In the previous article, I finished with the claim that, like the sharks on Shark Tank, a pro-life philanthropist who saw a typical PHC’s “sales” results, would say to a PHC board of directors and its executives, “I’m out, until you fix this.”
In their competition against Planned Parenthood, the vast majority of PHCs in the U.S. cannot bring forward a data-centric analysis that proves to a prospective pro-life philanthropist that there is significant demand for the PHC’s “choose life” product offering, as measured by market share.
In one respect, PHCs are fortunate that most pro-life philanthropists are not any where near as demanding as the sharks on Shark Tank.
In another respect, however, it is exactly because pro-life philanthropists are not as demanding as the sharks on Shark Tank that the PHCs achieve such low market share against Planned Parenthood.
Going back to the Shark Tank show for a second, I would like you to imagine how dramatically different the show would be if the sharks were not allowed to ask presenting entrepreneurs about “their numbers.”
The sharks would not be allowed to ask about sales results, profit margins, or anything data related.
Then imagine that the sharks still had to make investments based only on the strength of each entrepreneur’s presentation.
How would the sharks make their decisions?
Without access to any objective measurable data, a shark’s “analysis” of an investment opportunity wouldn’t really be an analysis at all.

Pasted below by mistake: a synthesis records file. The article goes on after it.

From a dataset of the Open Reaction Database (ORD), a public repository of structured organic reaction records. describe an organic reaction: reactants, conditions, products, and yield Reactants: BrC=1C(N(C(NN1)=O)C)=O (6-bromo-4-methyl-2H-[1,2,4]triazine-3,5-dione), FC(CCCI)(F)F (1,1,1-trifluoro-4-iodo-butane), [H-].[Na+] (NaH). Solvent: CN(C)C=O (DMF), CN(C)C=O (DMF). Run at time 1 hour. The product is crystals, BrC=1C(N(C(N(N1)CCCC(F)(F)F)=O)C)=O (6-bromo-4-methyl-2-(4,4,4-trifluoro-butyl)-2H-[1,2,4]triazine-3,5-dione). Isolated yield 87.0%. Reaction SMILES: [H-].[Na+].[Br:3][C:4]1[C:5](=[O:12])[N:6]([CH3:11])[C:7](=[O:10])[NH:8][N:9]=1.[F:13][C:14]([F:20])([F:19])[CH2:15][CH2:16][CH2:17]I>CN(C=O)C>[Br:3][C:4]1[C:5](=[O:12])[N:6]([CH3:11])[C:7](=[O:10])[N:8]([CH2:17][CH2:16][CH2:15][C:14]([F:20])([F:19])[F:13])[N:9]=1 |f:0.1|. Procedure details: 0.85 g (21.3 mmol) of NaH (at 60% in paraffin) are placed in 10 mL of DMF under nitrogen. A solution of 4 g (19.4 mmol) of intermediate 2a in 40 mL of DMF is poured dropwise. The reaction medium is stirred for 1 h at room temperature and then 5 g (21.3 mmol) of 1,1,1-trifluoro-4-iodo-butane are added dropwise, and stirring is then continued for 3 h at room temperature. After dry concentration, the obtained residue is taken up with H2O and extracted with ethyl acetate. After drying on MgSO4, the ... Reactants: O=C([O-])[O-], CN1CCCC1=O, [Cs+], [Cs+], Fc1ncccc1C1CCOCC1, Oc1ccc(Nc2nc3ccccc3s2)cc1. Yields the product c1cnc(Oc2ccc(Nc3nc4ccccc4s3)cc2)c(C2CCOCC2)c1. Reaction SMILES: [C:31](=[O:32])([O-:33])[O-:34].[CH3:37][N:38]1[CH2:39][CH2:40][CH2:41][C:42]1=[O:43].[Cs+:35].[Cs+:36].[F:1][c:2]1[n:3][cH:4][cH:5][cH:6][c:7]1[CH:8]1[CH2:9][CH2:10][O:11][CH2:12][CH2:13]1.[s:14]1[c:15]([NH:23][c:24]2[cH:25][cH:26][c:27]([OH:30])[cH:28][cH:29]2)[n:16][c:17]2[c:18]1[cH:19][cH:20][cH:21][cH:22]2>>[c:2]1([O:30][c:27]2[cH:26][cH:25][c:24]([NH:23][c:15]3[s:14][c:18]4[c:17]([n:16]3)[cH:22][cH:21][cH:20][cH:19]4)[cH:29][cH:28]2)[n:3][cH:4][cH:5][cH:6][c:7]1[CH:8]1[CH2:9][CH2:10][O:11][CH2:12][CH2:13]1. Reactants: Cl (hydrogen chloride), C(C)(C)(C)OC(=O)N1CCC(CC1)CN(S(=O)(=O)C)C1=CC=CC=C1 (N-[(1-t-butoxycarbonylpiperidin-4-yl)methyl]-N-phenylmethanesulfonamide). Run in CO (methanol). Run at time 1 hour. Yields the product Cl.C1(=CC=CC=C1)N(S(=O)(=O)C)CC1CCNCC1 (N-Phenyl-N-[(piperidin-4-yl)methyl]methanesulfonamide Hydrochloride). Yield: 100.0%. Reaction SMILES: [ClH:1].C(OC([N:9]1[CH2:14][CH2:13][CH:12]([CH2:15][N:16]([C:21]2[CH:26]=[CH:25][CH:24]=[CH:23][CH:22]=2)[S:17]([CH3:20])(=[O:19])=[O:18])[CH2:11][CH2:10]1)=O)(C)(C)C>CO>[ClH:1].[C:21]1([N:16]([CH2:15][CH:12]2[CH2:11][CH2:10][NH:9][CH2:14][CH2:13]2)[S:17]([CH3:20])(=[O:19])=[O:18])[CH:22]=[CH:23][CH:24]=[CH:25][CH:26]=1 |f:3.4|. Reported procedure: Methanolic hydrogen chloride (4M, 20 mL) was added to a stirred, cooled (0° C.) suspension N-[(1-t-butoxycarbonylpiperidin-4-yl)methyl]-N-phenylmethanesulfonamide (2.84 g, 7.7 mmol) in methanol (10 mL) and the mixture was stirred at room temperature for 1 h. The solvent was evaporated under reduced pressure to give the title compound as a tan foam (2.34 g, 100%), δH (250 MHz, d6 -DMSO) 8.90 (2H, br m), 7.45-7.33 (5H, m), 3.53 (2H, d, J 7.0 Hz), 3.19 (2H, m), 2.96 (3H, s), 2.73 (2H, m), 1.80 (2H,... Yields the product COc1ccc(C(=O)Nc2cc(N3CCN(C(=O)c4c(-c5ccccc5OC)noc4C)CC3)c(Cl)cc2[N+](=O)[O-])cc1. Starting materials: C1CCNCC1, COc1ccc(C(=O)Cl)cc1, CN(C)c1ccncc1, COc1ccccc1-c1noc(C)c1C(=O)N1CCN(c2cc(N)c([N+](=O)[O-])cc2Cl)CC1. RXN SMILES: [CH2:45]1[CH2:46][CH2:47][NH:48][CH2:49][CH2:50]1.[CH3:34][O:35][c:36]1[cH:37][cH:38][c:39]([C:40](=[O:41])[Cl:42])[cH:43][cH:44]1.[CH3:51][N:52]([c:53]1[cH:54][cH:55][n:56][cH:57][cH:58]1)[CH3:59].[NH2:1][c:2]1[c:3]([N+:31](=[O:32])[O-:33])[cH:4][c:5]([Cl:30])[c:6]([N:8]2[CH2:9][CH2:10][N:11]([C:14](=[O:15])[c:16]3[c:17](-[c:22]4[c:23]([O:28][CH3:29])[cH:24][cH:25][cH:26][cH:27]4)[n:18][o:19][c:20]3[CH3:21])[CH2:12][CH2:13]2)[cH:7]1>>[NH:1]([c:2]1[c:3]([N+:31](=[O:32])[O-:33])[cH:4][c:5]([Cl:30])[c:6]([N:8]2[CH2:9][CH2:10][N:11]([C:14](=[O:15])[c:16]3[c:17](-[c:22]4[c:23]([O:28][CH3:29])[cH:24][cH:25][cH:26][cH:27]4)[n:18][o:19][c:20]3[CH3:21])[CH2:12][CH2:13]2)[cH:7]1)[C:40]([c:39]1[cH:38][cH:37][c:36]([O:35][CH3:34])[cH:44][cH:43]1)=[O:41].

A decision to invest, or not invest, will now become completely subjective – based on emotions and gut instinct.
Put yourself inside the head of one of the sharks in this situation.
Your decision-making process to invest, or not invest, would be based on things like how much you personally were attracted to the product being presented; how creatively and professionally the entrepreneur’s presentation was executed; and how charismatic the the entrepreneur was (such a nice guy!).
In other words, your investment criteria will now be completely based on your feelings.
All Hat, No Cattle
The imaginary Shark Tank scenario I just described to you is not imaginary in the world of pro-life philanthropy.
If you have ever attended a PHC’s fundraising event, you will recall the presentation was filled with a lot of emotion, and likely zero analysis, before they asked you to invest at the end of the event.
Do you see the problem here?
Just like in our imaginary shark tank example, without any objective basis upon which to make your investment decision, you are likely to make a 100% emotionally based decision about how much you will invest in the PHC.
As a result, it is possible that you are investing your hard-earned money in an organization that is more skilled at delivering style than delivering substance.
As an investor, you want an objective measurable return on your investment, not a feel-good story devoid of real substance.
You don’t want to feel like you’re winning, you want to know that you’re winning.